The survey, by market researcher Ipsos Mendelsohn (and reported by AdAge), determined that Internet usage had gone up from 10.7 hours five years ago to 22.1 hours today. The survey didn't give any indications of what these people read online or what attributes they particularly enjoy of the sites they visit. And of course, it's reasonable to assume that not all of that usage is spent reading. Some of it doubtlessly involves shopping. Some of it playing online games. But some of it is allotted to reading. So it's reasonable to assume that the amount of reading the affluent do online has gone up in the last five years.
This is good news for news organizations. It means online journalism does have a future. The key is to learn more about what sorts of sites people like visiting and then to dig deeper to understand what it is about those sites that make people keep coming back.
In tech design, we call this "researching user requirements." In other words: What are the attributes that a site has to have to build reader loyalty? Think about a regular phone vs. the iPhone, for example. They're both phones. But the iPhone has attributes that make it immensely more popular than other phones. Its aesthetics. The ways the user gets to interact with the device. The things it can do.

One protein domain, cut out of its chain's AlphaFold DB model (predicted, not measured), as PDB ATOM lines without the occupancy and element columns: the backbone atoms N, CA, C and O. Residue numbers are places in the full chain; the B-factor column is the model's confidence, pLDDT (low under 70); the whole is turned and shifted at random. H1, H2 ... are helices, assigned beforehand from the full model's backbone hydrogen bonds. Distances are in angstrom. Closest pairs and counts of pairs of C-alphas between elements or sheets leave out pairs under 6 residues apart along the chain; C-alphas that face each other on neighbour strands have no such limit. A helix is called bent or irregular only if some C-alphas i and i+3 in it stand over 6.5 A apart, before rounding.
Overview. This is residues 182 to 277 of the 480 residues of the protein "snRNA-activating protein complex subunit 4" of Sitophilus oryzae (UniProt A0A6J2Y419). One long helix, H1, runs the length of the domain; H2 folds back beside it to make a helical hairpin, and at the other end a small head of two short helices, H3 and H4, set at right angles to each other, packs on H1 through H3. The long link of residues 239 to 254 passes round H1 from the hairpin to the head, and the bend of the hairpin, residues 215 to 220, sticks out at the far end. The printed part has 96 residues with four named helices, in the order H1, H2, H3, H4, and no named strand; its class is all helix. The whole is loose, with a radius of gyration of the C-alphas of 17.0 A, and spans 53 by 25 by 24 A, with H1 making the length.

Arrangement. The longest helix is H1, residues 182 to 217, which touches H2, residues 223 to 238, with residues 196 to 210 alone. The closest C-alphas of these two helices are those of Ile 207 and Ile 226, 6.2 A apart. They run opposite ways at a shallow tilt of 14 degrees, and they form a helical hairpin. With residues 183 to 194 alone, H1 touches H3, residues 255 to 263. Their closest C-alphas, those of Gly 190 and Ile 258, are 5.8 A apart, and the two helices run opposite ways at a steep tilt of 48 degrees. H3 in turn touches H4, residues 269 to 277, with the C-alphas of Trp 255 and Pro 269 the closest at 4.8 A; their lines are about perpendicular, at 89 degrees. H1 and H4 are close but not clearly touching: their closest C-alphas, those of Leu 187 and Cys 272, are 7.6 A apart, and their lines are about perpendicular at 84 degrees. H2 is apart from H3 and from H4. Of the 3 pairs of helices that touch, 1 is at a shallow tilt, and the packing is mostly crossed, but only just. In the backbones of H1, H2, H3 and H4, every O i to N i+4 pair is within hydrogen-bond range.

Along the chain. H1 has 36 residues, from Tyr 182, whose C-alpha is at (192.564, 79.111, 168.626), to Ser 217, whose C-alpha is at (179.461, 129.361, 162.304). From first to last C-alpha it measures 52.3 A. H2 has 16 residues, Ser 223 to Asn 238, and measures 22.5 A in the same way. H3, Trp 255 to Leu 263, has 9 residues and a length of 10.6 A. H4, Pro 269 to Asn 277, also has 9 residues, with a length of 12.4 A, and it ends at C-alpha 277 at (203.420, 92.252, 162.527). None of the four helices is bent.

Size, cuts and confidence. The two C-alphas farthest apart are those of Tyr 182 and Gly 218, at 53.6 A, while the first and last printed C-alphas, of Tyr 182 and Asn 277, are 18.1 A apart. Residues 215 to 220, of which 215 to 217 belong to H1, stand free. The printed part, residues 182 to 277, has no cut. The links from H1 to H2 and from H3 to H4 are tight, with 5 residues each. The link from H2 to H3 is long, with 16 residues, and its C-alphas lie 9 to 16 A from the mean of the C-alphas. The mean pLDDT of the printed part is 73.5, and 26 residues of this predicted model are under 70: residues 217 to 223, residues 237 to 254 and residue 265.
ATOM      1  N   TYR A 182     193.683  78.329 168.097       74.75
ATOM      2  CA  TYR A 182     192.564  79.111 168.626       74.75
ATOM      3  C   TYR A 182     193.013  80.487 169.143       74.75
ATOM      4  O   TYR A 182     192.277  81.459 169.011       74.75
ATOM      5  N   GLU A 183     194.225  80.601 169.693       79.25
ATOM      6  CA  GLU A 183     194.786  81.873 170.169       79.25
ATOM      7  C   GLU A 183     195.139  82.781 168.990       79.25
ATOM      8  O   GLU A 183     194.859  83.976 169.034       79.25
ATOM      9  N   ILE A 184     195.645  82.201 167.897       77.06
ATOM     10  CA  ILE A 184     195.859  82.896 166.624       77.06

Just as not all phones are created equal, not all online media are created equal. But again, as I've said before, the locus of the inequality is not necessarily in the subject matter. Just because you're writing about city council meetings and another site is writing about Paris Hilton doesn't necessarily mean that you're going to get fewer hits. (OK, maybe that's a stretch, but you get the point.) It's not what you write about that will determine whether readers come to you. It's how you write and present the information.
When delivering their product online, news organizations need to get away from the methods they use to deliver their product (information, news) in print and instead think about which methods make consuming media online enjoyable. And once we get a handle on that, we then need to think about how we can present our stories -- whether they be about school board measures, local housing prices, or offshore drilling -- in a way that people enjoy reading--or, more precisely, experiencing--them online. How should we structure stories for maximum online enjoyment? How should we design the pages in which they lie? What functionality should we incorporate in and around the stories?
The answers to those questions don't need to be a mystery. The answers, as the X-Files used to say, are out there. It just requires a little user research to find out what people already like about online content. Once that data is collected, online editors can extract generalizable principles to guide the structure and design of future content. To get more readers. And thus more hits.